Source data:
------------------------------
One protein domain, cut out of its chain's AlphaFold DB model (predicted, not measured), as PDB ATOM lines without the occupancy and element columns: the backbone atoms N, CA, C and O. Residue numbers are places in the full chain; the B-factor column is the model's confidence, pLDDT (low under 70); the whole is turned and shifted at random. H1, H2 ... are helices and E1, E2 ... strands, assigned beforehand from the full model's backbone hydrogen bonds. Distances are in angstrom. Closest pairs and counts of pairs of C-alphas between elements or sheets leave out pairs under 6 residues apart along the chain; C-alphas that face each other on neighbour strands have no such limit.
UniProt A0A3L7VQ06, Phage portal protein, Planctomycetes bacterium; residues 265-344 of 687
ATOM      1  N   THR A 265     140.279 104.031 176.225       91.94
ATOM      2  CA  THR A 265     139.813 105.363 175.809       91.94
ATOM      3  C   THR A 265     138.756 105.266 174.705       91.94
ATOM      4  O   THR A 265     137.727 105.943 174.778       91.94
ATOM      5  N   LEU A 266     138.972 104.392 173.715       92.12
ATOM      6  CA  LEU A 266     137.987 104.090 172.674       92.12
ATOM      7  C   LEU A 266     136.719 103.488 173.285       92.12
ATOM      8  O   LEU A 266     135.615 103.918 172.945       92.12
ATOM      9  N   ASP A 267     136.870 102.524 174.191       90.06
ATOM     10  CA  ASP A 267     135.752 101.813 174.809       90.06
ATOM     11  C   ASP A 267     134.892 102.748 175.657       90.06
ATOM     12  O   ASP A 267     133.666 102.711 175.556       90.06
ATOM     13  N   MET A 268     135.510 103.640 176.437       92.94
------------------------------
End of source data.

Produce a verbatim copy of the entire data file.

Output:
One protein domain, cut out of its chain's AlphaFold DB model (predicted, not measured), as PDB ATOM lines without the occupancy and element columns: the backbone atoms N, CA, C and O. Residue numbers are places in the full chain; the B-factor column is the model's confidence, pLDDT (low under 70); the whole is turned and shifted at random. H1, H2 ... are helices and E1, E2 ... strands, assigned beforehand from the full model's backbone hydrogen bonds. Distances are in angstrom. Closest pairs and counts of pairs of C-alphas between elements or sheets leave out pairs under 6 residues apart along the chain; C-alphas that face each other on neighbour strands have no such limit.
UniProt A0A3L7VQ06, Phage portal protein, Planctomycetes bacterium; residues 265-344 of 687
ATOM      1  N   THR A 265     140.279 104.031 176.225       91.94
ATOM      2  CA  THR A 265     139.813 105.363 175.809       91.94
ATOM      3  C   THR A 265     138.756 105.266 174.705       91.94
ATOM      4  O   THR A 265     137.727 105.943 174.778       91.94
ATOM      5  N   LEU A 266     138.972 104.392 173.715       92.12
ATOM      6  CA  LEU A 266     137.987 104.090 172.674       92.12
ATOM      7  C   LEU A 266     136.719 103.488 173.285       92.12
ATOM      8  O   LEU A 266     135.615 103.918 172.945       92.12
ATOM      9  N   ASP A 267     136.870 102.524 174.191       90.06
ATOM     10  CA  ASP A 267     135.752 101.813 174.809       90.06
ATOM     11  C   ASP A 267     134.892 102.748 175.657       90.06
ATOM     12  O   ASP A 267     133.666 102.711 175.556       90.06
ATOM     13  N   MET A 268     135.510 103.640 176.437       92.94